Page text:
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Giving back

We explore a report on UHNW philanthropy and consider what this means for the superyacht market…

A new Wealth-X report highlights the scale of UHNW philanthropic activity globally. Against the backdrop of rising global inequality and ever greater financial and ethical expectations on the ultra-wealthy, we consider what the superyacht industry can learn from the level of philanthropic engagement on the part of the world’s wealthiest individuals.

In 2020 the world’s 296,930 UHNWIs donated an estimated total of $175 billion to philanthropic causes, which averages out at $590,000 per UHNWI. By contrast, non-UHNW individuals contributed $312.8b billion and institutions and public foundations $263.9 billion.

“In terms of the total amount given solely by private individuals in 2020, contributions from the ultra-wealthy and their private foundations account for a substantial 36 per cent share, underlining the hugely important role of the of UHNW class in global philanthropy,” reads the report.

The report suggests, and this is supported by anecdotal evidence and a variety of superyacht projects, that the world’s wealthiest individuals have become gradually more engaged with philanthropy over the last 10 years. However, is this the result of a maturing moral compass, or is it simply that the largest proportion of the ultra-wealthy have aged and sufficiently stepped back from their businesses that they can focus on other projects?

It should be noted at this point that the amount of giving was bound to grow given that the number of UHNWIs globally has grown rapidly in recent years. As a result, more foundations, charities and institutions have been created providing a better opportunity for giving, as well as there simply being more cash available to give to philanthropic causes.

In conjunction with the pool of UHNWIs growing, there has been a huge movement of public opinion towards expecting wealthy individuals to give to society in ever greater amounts, whether that relates to tax, charity or otherwise. This growth in (very understandable) public pressure has almost certainly had a profound impact on the uptake of ESG in the world of business and the higher standards to which ultra-wealthy individuals are held in their private lives.

“Surging ultra-wealth levels have been accompanied by a rising expectation that the UHNW class should ‘give back’ to wider society. This has been driven by shifting attitudes towards civic engagement among a more diversified and multigenerational ultra-wealthy population, by its increasing awareness of global environmental and social issues, and by growing public consternation at rising social and economic inequality around the world (amplified by the fallout from the Covid-19 pandemic),” continues the report.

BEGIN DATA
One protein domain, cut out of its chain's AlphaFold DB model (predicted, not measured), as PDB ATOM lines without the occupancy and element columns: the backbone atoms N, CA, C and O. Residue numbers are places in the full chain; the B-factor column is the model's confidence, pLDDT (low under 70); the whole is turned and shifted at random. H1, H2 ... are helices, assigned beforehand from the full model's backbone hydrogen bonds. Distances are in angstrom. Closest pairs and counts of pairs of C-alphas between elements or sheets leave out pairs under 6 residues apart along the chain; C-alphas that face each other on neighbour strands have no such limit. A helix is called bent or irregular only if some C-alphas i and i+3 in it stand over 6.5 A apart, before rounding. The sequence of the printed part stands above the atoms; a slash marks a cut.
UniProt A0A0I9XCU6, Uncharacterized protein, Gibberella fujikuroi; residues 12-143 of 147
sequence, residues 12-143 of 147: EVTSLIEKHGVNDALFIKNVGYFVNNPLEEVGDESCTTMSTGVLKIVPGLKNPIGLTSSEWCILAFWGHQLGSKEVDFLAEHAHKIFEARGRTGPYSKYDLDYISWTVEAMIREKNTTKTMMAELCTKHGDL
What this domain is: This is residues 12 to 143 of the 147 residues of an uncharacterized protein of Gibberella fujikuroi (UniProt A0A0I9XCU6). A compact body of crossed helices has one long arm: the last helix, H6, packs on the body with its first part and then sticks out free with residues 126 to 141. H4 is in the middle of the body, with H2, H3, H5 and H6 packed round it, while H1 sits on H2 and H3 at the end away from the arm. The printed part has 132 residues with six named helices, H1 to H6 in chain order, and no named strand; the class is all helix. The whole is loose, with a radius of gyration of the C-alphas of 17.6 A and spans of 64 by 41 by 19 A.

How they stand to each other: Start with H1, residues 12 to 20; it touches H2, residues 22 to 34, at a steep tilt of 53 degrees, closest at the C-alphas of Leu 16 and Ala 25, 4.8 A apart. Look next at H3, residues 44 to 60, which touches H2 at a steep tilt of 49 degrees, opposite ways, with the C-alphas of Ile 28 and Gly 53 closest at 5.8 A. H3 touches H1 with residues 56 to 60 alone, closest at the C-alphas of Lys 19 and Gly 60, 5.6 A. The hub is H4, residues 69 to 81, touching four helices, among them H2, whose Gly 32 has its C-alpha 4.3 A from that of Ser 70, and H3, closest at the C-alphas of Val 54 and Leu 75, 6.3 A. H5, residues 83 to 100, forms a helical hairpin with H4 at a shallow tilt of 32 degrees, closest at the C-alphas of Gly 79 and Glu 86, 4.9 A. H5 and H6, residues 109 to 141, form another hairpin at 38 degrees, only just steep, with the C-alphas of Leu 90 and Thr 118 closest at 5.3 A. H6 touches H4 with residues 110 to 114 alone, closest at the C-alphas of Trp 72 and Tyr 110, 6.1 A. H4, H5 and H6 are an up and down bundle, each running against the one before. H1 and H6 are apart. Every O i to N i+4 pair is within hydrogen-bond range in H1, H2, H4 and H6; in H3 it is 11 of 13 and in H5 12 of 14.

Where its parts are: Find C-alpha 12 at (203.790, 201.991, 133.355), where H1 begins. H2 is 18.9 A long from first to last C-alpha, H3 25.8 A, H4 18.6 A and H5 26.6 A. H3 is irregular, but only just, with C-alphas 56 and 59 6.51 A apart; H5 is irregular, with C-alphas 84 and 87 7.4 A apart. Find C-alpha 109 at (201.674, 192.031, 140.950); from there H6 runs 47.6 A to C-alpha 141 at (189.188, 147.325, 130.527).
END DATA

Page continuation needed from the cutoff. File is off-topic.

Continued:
“The scale and manner of giving by ultra-wealthy individuals can not only have a transformative direct impact on the non-profit space, but can also influence wider philanthropic activity across the general population. High-profile initiatives, such as the Giving Pledge and the Founders Pledge, or visible individual donations to particular causes have the potential to inspire other segments of society to commit to greater philanthropic engagement.”

Interestingly, it is those ultra-wealthy who are between 50-70 years old that give the most to philanthropic causes, which is perhaps a reflection of a more mature attitude towards giving than found in the 70+ category. However, it those who are less than 50 that give least, although this is most likely down to these individuals focussing most of their energy and time on wealthy generation and growing their businesses.

Whether through social pressure or a growing awareness and sensitivity towards global issues, the ultra-wealthy population are giving more than ever before, and this is having and will continue to have a significant impact on the superyacht industry.

The perception of yachting has always been that it is an industry driven by greed and conspicuous consumption by individuals that care very little for the lives of layman and their concerns. However, the broad adoption of philanthropic endeavours on the part of the ultra-wealthy provides the superyacht industry with an opportunity for it to change how the world perceives it.

The future of the superyacht industry is creating projects and experiences that reflect the values of the users, whether owners or charter guests. As philanthropy begins to play an ever-greater role in the lives of the ultra-wealthy, the superyacht industry has an opportunity to design profound experiences in ever larger numbers that enable yachting to give back to communities and the environment. Much good work is already done by owners, yachts, crews and superyacht businesses, but as a business and community, we have only begun to scratch the surface of what is possible.

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